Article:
Originally developed in Scandinavia to instill a love for work, to develop self-reliance, and to cultivate dexterity. Students prepared items that could be used at home and become the basis for a home industry.
  • Second Morrill Act

    Provided educational opportunity for African American students
  • Douglas Commission report issued

    Landmark report commissioned by Massachusetts Gov. Wm. Douglas advocating for industrial education in the public schools.
  • National Society for the Promotion of Industrial Education formed

    A group formed in New York City in recognition of the need for industrial education in the U.S. and to advocate for it.
  • Smith-Lever Act

    Established the Cooperative Extension Service to disseminate information developed at land-grant universities. Nationalized 4-H clubs through Cooperative Extension to connect public education and rural life through hands-on learning.
  • Smith-Hughes Act

    Provided the first federal money for vocational education in public high schools, for programs in agriculture, home economics, and industrial education.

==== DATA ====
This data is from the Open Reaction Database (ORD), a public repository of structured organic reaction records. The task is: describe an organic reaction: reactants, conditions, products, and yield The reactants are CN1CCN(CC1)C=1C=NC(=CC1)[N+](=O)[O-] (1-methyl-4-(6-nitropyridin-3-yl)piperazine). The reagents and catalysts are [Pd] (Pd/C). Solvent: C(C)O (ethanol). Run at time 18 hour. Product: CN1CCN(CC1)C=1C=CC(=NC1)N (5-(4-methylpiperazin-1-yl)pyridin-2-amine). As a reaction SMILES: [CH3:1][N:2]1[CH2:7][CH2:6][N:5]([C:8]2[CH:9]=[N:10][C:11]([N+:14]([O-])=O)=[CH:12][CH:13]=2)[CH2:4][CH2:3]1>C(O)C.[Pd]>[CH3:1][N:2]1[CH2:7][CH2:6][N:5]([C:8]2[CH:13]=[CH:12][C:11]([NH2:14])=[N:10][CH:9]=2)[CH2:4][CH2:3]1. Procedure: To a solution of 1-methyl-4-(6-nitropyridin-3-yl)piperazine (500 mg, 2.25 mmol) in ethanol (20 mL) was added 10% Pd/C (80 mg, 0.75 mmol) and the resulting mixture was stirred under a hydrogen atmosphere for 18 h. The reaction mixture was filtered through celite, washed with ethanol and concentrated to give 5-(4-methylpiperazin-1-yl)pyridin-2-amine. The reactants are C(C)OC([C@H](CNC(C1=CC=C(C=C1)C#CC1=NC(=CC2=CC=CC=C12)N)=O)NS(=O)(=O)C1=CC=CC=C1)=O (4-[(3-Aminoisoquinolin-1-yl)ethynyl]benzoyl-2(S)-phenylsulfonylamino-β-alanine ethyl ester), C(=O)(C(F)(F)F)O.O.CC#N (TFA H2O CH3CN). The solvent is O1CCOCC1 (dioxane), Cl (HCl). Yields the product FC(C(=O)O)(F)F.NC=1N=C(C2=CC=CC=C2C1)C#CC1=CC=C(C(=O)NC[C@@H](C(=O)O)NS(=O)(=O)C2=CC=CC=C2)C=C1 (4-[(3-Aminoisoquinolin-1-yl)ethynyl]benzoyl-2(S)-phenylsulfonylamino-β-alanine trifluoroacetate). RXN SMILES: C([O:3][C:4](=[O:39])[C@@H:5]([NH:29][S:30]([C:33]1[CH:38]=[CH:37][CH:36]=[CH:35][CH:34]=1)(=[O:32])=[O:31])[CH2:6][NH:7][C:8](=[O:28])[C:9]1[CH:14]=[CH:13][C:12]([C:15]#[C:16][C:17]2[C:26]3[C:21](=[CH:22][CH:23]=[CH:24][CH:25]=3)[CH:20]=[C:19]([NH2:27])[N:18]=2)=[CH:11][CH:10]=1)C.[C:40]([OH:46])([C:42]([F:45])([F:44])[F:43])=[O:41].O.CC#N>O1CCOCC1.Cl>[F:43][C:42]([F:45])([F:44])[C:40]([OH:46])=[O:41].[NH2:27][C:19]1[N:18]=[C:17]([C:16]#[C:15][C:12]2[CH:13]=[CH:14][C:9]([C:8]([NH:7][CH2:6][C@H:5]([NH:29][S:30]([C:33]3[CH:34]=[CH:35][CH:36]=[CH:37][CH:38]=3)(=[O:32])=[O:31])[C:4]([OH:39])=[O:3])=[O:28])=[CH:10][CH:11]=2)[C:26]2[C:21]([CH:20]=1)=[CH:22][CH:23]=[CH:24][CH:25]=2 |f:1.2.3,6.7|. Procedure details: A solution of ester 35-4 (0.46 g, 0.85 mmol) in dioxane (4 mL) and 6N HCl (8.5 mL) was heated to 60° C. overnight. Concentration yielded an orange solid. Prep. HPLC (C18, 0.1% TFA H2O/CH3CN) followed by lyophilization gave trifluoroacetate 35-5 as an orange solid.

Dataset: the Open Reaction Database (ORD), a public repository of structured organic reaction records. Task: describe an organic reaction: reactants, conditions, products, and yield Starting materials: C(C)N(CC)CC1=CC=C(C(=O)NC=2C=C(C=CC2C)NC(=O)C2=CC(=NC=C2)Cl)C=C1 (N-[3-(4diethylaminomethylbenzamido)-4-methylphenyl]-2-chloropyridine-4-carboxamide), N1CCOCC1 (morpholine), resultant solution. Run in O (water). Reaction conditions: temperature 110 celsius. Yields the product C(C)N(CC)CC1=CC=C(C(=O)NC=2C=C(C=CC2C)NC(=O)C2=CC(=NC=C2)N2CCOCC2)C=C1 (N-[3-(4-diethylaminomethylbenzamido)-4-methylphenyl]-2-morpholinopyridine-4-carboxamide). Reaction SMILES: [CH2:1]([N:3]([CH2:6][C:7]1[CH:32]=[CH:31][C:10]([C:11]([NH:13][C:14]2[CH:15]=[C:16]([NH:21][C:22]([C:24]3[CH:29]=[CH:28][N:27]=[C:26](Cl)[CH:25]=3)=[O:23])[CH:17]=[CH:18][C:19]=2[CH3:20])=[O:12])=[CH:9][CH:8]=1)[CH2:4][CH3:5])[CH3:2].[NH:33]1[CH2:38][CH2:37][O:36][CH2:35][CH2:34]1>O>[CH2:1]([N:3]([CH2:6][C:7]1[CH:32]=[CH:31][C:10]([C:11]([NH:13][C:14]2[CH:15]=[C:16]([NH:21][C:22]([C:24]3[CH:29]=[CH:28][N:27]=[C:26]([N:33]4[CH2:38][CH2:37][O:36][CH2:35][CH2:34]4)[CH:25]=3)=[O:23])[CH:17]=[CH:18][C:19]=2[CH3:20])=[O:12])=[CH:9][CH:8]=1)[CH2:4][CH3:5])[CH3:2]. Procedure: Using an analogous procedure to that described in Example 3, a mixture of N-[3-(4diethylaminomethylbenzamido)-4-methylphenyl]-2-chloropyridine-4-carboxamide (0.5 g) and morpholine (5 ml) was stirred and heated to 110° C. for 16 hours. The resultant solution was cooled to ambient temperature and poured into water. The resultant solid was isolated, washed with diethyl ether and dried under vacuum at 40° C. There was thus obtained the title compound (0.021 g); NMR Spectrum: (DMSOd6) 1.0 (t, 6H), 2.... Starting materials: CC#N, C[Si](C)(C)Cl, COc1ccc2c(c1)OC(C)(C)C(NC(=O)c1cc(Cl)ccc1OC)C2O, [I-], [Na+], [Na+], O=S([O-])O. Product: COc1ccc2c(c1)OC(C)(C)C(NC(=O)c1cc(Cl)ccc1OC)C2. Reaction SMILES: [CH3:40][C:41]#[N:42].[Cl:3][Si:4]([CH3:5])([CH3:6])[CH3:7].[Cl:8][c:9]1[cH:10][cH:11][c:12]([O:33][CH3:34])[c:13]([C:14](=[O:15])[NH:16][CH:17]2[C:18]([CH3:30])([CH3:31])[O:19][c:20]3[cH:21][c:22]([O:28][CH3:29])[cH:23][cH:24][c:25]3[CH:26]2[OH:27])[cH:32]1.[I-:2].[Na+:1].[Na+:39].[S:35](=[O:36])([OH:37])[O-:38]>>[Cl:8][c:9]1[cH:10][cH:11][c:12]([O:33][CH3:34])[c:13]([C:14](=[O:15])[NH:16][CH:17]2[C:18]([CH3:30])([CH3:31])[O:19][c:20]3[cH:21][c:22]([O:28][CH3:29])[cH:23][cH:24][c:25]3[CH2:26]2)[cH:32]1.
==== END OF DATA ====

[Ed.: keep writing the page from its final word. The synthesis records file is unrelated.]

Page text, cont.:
• George-Reed Act

    Authorized additional appropriations, with increases for agriculture and home economics but not trades and industry.
  • US House committee proposes eliminating Smith-Hughes funding

    Proposed to cut Smith-Hughes funding by 10% per year until zero. Great debate ensued (cut to save now or keep spending to maintain capability) and in the end funding was retained.
  • George-Ellzey Act

    A second supplement, to replace the George-Reed Act. Included increased funding in all vocational fields authorized by the Smith-Hughes Act, which allowed enrollments to increase.
  • George-Deen Act

    Authorized vocational education programs without term limitations. Added marketing programs to vocational education and funded teacher training.
  • Roosevelt directive Office of Education to increase vocational training

    Multiple avenues to improve the nation's defense capacity in the build-up to WWII.
  • National Defense Training Program initiated

    From a proposal from the Office of Education through Congress and the President to start-up of schools in only 34 days. Also known as Vocational Training for War Production Workers.
  • George-Barden Act

    Substantial increases in funding from the George-Deen Act. Promoted as essential for post-war reconversion.
  • Vocational Education Act of 1963

    Authorized new permanent federal assistance for vocational education. Programs required for high schools, for those out of high school, for unemployed or underemployed persons, and those with academic or socioeconomic handicaps. Funding provided for construction of vocational schools.